After three concerts in the new Amphitheater in Cascades Park, the Leon County Board of County Commissioners received a detailed analysis of what went right, what went wrong and options for future activities.
The raw numbers show that the three concerts cost the taxpayers approximately $175,000. The losses were attributed to the lack of attendance.
The total attendance for the Tracy Lawrence concert was 1,377 and 1,437 for the Charlie Wilson concert. The Rodney Atkins concert only drew 632 paying customers while over 1600 tickets were given away for promotional reasons.
Estimates indicate that attendance needs to be closer to 3,000 people per show to be sustainable.
However, given the unwelcomed financial news, there were some bright spots according to the report.
The investment in the first few concerts will make large promoters aware of the benefits the venue has to offer, and eventually draw promoters who will take some of the financial risk away from the County.
Staff told the Commission
ers that although “there was a greater-than-anticipated investment associated with hosting these events, feedback has been very positive as attendees expressed satisfaction with the venue, the customer service, and the quality of entertainment.”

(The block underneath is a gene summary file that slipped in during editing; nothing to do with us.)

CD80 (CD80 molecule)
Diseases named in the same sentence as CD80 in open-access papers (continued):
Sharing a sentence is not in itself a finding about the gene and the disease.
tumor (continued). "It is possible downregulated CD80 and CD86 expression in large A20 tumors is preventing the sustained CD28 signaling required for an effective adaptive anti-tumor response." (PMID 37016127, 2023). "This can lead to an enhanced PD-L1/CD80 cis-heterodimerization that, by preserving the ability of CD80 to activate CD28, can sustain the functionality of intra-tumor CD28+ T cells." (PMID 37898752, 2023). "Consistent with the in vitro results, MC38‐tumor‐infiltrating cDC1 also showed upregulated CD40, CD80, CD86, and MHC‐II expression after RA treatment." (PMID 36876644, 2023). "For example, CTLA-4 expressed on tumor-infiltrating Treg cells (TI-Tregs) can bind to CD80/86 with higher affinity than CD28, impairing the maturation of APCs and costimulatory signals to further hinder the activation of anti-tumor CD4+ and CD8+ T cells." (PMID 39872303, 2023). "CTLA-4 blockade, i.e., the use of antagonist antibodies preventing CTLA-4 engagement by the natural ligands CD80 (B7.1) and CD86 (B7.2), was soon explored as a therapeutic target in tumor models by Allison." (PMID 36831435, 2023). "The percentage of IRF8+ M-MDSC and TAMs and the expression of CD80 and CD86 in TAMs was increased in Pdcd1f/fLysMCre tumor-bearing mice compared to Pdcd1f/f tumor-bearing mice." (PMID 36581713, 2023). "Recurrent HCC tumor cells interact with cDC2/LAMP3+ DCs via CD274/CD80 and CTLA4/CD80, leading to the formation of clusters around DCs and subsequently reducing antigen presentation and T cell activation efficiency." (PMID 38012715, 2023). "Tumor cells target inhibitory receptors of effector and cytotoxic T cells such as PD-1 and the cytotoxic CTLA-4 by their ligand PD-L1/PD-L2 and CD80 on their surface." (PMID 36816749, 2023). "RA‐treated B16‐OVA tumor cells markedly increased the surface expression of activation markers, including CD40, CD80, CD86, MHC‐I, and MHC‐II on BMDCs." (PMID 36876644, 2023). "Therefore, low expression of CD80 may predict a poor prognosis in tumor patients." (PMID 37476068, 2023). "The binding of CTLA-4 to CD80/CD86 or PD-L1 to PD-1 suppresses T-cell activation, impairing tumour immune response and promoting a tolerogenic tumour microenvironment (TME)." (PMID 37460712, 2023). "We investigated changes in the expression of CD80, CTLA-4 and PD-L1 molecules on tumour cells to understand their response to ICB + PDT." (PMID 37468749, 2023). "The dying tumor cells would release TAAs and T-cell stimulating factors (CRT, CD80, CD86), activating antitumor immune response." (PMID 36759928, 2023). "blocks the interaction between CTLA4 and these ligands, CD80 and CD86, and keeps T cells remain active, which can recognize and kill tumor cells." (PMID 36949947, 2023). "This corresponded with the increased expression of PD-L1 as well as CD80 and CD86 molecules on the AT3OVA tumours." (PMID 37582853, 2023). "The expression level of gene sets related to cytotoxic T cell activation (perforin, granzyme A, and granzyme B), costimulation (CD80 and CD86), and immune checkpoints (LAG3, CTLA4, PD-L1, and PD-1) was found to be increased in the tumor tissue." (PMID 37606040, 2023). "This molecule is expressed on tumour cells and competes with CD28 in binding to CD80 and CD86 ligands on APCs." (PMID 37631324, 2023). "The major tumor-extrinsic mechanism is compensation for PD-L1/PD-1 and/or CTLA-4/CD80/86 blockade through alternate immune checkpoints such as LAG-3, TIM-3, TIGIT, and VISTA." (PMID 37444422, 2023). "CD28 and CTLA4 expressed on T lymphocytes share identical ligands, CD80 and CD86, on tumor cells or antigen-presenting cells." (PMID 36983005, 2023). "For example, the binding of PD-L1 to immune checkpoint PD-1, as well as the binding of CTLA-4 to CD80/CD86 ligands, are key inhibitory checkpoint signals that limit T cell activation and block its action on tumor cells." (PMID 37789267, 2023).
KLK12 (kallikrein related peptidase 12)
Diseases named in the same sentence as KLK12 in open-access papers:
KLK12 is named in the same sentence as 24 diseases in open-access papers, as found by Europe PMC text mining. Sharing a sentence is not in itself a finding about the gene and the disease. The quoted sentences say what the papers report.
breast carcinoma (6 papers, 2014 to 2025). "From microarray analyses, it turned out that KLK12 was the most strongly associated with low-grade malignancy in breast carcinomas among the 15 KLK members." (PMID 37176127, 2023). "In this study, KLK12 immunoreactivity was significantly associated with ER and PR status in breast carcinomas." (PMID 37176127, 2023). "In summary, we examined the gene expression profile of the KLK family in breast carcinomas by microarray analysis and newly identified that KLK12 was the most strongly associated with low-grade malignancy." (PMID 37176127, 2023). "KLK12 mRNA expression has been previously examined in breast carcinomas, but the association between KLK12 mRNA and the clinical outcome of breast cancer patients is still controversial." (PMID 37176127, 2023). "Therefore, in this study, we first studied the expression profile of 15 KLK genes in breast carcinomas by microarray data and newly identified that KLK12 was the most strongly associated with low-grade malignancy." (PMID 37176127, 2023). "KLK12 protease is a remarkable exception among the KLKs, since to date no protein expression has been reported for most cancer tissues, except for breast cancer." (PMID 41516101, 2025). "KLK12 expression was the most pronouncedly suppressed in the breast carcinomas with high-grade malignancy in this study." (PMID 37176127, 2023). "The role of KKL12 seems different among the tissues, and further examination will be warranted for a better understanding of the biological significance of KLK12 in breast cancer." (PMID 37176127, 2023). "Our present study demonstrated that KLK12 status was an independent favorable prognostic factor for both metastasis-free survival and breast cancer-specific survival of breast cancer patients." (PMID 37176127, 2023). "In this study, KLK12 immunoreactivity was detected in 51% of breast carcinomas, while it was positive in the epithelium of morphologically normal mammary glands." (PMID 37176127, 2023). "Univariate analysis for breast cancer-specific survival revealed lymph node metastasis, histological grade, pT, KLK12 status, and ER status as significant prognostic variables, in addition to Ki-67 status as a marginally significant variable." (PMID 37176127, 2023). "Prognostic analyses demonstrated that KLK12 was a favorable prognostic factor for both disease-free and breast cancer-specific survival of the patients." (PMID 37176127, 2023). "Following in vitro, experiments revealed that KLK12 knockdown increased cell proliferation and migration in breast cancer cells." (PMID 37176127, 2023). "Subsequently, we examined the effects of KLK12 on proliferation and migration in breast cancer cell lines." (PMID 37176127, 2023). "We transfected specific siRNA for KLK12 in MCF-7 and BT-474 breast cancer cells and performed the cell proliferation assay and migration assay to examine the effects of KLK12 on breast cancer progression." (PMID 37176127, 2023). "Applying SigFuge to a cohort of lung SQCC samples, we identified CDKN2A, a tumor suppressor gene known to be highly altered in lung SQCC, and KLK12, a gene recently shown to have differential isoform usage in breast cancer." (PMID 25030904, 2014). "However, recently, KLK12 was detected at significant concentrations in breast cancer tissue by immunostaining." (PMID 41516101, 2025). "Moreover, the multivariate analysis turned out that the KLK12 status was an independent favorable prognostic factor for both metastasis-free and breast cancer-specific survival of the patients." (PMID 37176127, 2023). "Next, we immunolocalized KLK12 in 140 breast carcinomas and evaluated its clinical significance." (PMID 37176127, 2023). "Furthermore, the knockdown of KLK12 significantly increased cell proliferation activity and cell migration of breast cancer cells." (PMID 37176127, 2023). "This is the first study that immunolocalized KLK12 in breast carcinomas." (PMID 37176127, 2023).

In addition to demonstrating that the Amphitheater could successfully host concerts with extensive light and sound requirements, the County received substantial media exposure within and outside of Leon County.
The report to the Board used operational information from the St. Augustine Amphitheater to show that St. Augustine’s financial history was basically “break even” even after nearly a decade of performances. A 2013 economic impact study of the St. Augustine Amphitheater found that nearly 65 percent of attendees were visitors from outside of St. Augustine.
Moving forward, the Commissioners are faced with a decision regarding who will bear the risk of future activities at the Amphitheater. The self-promoting approach used during the first three concerts puts all the financial risks with taxpayers.
The hope is that the initial investment with the first three concerts will result in some co-promoting opportunities from promoters of events that feel the venue can host a profitable show.